As one might expect, Orthodox figures were not eager to adopt this modern liberal theory of OL. Indeed, Rabbi Moses Sofer (1762-1839), the leader of Orthodoxy in Hungary, repeated the notion put forth by the medievalists, describing the literary culture as a threat to tradition and the oral environment as a guarantee for its preservation (as a matter of fact, Sofer did not publish his own writings, claiming that the Talmudic prohibition was still intact).25 Nevertheless, it seems that at least some Orthodox Jewish scholars were influenced by this revolutionary theory, even if they did not accept it as a whole. Such was the case of Rabbi Jacob Zevi Meklenburg (1785-1865).

In his earlier writings, Meklenburg adopted the medieval view of the OL as a tool for its preservation.26 But after the rabbinical assemblies of the 1840s, Meklenburg redefined his conception of OL, perhaps as a reaction to them. According to Meklenburg’s new theory, the purpose of this dual tradition was to increase the challenge and reward of the observant Jew. The lawgiver deliberately provided an ambiguous text that requires additional interpretation. One can easily attribute anything he desires to the text and adapt it to his own taste. The challenge now is not only to adhere to the text but also to interpret it according to the authoritative tradition.27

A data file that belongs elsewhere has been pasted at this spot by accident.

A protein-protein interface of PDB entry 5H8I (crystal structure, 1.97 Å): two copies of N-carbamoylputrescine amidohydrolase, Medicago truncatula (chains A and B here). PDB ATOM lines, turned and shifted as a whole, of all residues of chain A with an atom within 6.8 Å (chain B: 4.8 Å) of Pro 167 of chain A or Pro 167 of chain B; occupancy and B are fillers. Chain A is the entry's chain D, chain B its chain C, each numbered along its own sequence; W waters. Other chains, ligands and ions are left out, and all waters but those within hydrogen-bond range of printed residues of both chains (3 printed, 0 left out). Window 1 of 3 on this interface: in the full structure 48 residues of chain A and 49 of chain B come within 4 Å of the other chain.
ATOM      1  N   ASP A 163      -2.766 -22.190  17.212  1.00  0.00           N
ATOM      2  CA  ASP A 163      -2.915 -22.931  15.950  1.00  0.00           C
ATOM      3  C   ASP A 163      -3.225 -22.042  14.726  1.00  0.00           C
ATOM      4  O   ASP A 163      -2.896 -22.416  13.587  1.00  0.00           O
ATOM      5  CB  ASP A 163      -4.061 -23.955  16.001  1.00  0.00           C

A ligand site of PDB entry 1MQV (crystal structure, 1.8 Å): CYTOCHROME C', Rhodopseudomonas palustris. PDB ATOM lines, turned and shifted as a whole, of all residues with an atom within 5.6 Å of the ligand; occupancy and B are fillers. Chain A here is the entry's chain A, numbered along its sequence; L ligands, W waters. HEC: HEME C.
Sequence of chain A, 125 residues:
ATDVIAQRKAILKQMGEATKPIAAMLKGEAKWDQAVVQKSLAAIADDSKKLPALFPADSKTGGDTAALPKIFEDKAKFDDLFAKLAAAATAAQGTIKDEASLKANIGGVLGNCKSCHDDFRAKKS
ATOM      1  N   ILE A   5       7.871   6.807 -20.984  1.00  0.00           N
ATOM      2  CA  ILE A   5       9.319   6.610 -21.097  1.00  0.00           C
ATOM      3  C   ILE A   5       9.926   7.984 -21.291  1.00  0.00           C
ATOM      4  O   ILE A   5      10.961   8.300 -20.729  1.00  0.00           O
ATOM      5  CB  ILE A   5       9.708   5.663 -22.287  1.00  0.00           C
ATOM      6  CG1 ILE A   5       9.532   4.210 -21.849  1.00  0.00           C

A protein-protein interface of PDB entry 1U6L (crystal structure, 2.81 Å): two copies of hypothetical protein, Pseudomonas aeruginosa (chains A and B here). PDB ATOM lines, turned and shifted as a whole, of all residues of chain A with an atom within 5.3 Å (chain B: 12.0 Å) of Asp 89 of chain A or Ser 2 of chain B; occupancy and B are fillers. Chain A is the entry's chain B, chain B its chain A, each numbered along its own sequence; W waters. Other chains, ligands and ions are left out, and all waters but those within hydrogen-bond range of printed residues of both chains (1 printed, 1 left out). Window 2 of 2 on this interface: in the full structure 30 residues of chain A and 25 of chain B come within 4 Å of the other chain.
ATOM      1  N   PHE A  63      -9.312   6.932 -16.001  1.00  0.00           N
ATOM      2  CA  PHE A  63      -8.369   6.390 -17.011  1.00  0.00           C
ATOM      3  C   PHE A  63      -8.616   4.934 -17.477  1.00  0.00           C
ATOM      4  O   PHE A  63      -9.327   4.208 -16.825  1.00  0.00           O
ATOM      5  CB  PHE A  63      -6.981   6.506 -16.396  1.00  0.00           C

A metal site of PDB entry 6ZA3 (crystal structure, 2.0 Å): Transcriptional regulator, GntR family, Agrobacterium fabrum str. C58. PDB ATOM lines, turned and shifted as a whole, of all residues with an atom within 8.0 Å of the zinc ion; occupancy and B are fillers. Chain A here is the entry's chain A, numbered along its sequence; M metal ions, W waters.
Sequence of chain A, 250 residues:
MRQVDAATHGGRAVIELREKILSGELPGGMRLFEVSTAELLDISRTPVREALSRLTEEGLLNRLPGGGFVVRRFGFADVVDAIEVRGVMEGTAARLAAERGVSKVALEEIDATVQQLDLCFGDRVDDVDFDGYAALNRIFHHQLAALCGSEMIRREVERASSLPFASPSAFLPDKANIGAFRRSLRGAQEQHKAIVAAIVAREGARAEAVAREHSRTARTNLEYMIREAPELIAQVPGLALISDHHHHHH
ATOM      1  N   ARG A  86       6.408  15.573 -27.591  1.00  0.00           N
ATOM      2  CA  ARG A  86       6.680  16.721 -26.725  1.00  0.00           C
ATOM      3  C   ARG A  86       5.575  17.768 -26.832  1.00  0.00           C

At first glance, Meklenburg’s view seems to be an attack on liberal thinkers who adapt halakha to their needs. However, it actually demonstrates a great resemblance: Meklenburg agreed that a written text could in theory provide a clear message and that the conception of OL was meant to add some blurriness to the tradition and to allow numerous interpretations of the WL. In other words, what liberal scholars described as an opportunity, Meklenburg viewed as a challenge.